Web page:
Indigenous firms, First Nation to create investment dealer with Scotiabank

By Melissa Shin  and  Ian Bickis, Canadian Press | February 23, 2024 | Last updated on February 26, 2024
2 min read
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Canada’s first Indigenous-owned investment dealer could soon be a reality as Scotiabank is partnering with two Indigenous development corporations and a First Nation to launch one.

Cedar Leaf Capital Inc., which submitted an application with the Canadian Investment Regulatory Organization on Thursday, will be majority-owned by Nch’ḵay̓ Development Corp., Des Nedhe Financial LP and Chippewas of Rama First Nation.

Together they will own a 70% stake, while Scotiabank will initially hold 30% and control the investment dealer.

Over time, Scotiabank intends to reduce its controlling stake so Cedar Leaf will become a fully Indigenous-owned and led investment dealer.

“We’re hoping to foster greater participation from our members in capital markets, and create commercial opportunities for ourselves through this initiative,” Mindy Wight, CEO of Nch’ḵay̓ Development Corp., told “And we want to assist those organizations that are interested in working with Indigenous communities in meeting their reconciliation commitments.”

Cedar Leaf is set to be run by Clint Davis, who is Inuk from Labrador and has more than 20 years of experience with financial institutions and Indigenous organizations in Canada. 

Cedar Leaf will offer Canadian institutional clients financial advisory services, with a focus on fixed-income offerings. Davis said in an interview that products and services for retail clients could be launched in future, but that the organization would focus first on establishing a track record.

“There is a growing [number] of individuals who want to do something that has a positive impact as it pertains to reconciliation,” Davis said of the demand for reconciliation-focused investment products. “And on the Indigenous side, there’s a growing middle class with capital to invest.”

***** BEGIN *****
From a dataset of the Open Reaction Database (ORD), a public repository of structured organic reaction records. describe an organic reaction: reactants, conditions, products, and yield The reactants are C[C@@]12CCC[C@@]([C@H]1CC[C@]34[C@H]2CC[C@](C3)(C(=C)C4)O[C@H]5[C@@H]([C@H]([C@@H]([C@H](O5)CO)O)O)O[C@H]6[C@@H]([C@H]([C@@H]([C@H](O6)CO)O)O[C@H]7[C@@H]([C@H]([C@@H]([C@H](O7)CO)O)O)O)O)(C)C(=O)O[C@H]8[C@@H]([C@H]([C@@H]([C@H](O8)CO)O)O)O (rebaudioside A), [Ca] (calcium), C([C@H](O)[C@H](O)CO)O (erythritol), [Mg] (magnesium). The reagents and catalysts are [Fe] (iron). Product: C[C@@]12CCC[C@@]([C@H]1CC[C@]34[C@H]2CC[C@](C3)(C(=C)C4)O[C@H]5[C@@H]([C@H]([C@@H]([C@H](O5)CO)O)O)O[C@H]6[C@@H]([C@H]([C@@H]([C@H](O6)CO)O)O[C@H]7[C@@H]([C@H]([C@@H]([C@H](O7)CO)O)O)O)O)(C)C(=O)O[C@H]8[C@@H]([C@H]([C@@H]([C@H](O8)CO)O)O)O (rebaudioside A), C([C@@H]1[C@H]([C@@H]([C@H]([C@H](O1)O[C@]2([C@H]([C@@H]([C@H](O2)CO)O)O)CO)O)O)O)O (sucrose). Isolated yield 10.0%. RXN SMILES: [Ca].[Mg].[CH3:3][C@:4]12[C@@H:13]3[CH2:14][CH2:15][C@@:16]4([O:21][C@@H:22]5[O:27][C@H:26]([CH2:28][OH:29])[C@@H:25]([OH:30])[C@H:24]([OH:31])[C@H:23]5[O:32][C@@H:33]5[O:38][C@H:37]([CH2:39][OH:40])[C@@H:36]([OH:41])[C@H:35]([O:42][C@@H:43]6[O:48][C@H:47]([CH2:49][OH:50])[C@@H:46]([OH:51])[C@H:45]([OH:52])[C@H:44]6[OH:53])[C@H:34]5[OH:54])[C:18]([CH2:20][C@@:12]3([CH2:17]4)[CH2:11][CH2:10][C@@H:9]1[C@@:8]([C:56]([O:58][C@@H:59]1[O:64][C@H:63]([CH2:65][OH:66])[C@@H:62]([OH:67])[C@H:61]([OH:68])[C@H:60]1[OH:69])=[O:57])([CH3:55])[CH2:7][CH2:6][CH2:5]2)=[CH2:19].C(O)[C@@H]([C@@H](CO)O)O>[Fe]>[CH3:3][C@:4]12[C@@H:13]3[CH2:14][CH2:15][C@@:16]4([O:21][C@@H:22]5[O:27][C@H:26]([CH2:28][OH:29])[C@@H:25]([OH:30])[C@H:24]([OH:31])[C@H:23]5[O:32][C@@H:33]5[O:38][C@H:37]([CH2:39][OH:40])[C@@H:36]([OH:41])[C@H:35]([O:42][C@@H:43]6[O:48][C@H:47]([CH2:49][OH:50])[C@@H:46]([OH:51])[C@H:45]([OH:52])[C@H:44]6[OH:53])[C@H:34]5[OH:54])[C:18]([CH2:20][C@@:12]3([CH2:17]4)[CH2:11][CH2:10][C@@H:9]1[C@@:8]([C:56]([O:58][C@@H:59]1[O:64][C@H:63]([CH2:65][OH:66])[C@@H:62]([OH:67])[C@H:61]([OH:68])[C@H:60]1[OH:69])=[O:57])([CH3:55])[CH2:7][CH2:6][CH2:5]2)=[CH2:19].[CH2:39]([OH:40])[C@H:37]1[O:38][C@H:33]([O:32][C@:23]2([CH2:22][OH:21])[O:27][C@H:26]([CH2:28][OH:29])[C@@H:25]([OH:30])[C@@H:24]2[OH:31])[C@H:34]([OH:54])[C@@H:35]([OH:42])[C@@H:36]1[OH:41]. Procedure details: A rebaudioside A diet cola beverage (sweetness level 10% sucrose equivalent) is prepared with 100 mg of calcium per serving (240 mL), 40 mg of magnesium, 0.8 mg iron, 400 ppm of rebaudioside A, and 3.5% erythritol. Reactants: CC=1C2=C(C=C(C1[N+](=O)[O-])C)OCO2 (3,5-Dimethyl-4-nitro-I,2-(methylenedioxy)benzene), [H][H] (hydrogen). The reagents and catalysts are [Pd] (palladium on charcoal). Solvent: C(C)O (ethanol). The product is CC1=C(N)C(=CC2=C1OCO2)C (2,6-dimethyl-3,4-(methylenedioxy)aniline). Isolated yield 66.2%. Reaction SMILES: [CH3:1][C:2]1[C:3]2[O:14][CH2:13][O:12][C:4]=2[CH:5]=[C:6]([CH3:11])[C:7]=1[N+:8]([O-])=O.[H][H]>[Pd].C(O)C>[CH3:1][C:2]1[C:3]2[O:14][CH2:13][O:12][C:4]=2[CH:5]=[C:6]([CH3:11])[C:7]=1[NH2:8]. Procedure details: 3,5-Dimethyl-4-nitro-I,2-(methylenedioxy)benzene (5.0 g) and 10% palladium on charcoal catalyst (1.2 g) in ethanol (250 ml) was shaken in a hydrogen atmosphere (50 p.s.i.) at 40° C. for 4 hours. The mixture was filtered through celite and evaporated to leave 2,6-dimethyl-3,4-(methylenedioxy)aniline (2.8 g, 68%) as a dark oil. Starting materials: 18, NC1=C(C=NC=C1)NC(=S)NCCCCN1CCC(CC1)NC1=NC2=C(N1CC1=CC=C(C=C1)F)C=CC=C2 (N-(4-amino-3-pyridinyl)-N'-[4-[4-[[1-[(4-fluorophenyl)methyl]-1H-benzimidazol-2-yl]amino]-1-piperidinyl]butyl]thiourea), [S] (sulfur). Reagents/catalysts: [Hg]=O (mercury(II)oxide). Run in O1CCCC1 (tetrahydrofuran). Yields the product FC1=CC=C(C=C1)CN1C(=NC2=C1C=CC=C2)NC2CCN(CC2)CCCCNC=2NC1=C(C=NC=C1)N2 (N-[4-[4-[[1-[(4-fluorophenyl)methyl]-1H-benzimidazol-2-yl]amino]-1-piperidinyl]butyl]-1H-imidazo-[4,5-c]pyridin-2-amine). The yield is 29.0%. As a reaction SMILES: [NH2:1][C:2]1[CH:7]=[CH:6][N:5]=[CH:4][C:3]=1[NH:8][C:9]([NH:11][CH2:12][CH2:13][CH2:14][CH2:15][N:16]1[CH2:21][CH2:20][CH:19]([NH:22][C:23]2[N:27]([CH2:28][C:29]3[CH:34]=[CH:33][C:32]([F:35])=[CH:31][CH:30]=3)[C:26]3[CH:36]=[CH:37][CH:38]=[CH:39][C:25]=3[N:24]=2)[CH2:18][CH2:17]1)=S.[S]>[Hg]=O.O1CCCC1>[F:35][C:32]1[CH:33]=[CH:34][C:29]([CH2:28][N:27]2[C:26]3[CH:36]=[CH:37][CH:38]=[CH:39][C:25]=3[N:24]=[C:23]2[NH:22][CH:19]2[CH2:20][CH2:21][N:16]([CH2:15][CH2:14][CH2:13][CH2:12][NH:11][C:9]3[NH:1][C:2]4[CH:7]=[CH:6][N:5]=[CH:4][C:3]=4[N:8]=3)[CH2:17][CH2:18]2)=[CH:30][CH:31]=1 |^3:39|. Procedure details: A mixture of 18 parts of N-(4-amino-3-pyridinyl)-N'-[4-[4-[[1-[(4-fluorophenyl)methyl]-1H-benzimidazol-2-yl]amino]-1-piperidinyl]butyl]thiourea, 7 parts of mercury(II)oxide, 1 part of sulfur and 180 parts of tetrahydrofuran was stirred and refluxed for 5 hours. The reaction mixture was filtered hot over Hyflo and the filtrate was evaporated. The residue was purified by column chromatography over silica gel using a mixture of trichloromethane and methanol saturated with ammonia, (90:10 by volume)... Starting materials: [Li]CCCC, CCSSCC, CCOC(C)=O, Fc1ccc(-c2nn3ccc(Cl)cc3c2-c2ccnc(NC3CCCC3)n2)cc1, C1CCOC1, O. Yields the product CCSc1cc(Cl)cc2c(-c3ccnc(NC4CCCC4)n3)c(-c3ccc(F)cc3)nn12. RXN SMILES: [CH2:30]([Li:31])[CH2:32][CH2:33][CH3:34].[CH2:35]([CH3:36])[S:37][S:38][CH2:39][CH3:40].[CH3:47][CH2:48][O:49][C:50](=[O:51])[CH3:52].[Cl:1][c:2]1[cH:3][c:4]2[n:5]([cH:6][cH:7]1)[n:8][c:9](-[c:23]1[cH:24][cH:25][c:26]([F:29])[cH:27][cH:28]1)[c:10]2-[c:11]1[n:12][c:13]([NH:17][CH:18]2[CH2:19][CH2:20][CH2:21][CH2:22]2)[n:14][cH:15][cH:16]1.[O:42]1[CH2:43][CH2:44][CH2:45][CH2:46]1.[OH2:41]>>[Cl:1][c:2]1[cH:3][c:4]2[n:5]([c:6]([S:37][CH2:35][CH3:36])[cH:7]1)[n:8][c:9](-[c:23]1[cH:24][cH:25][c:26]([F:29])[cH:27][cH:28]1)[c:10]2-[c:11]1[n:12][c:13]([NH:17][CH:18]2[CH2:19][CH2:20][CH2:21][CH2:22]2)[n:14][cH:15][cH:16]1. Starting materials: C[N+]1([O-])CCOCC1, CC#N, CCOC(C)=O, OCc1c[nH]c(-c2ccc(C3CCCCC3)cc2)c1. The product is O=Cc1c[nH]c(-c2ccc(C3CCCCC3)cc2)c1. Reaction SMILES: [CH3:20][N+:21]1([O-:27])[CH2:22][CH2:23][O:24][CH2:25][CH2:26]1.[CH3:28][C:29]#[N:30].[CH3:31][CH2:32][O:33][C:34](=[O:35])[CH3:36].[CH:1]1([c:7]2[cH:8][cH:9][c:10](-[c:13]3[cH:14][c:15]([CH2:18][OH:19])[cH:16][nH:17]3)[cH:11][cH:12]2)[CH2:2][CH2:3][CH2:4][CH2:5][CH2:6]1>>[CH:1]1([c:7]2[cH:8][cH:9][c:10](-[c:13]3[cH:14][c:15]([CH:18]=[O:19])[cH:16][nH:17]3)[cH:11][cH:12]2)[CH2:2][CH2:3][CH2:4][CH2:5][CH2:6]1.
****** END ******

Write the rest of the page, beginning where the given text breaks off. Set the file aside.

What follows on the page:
Wight said the Cedar Leaf news was well received by members of the Squamish Nation, for which the Nch’ḵay̓ Development Corp. is the economic development arm.

“When the announcement came out Friday, I saw on Facebook that some members were talking about investing and what it meant to them as individuals,” she said. “That was really cool, because it’s starting the conversation [about money] for some people.”

Scotiabank CEO Scott Thomson said the bank was proud to help launch an organization that will expand access within capital markets to Indigenous communities.

“Reconciliation and deepening relationships with Indigenous communities are critical priorities,” said Thomson in a statement on Friday. “While the economic participation of Indigenous communities has seen significant advancement, much more must be done.”

Wight said she hopes initiatives like Cedar Leaf will create more opportunities for young Indigenous professionals to work within financial services and banking — and that they become more common.

“If this is now not a unique structure but just becomes part of what the industry supports, and there are more organizations like Cedar Leaf [in future], I think that would be a success,” Wight said.

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Melissa Shin

Melissa is the editorial director of and leads Newcom Media Inc.’s group of financial publications. She has been with the team since 2011 and been recognized by PMAC and CFA Society Toronto for her reporting. Reach her at You may also call or text 416-847-8038 to provide a confidential tip.
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Ian Bickis, Canadian Press

Ian Bickis is a reporter with The Canadian Press, a national news agency headquartered in Toronto and founded in 1917.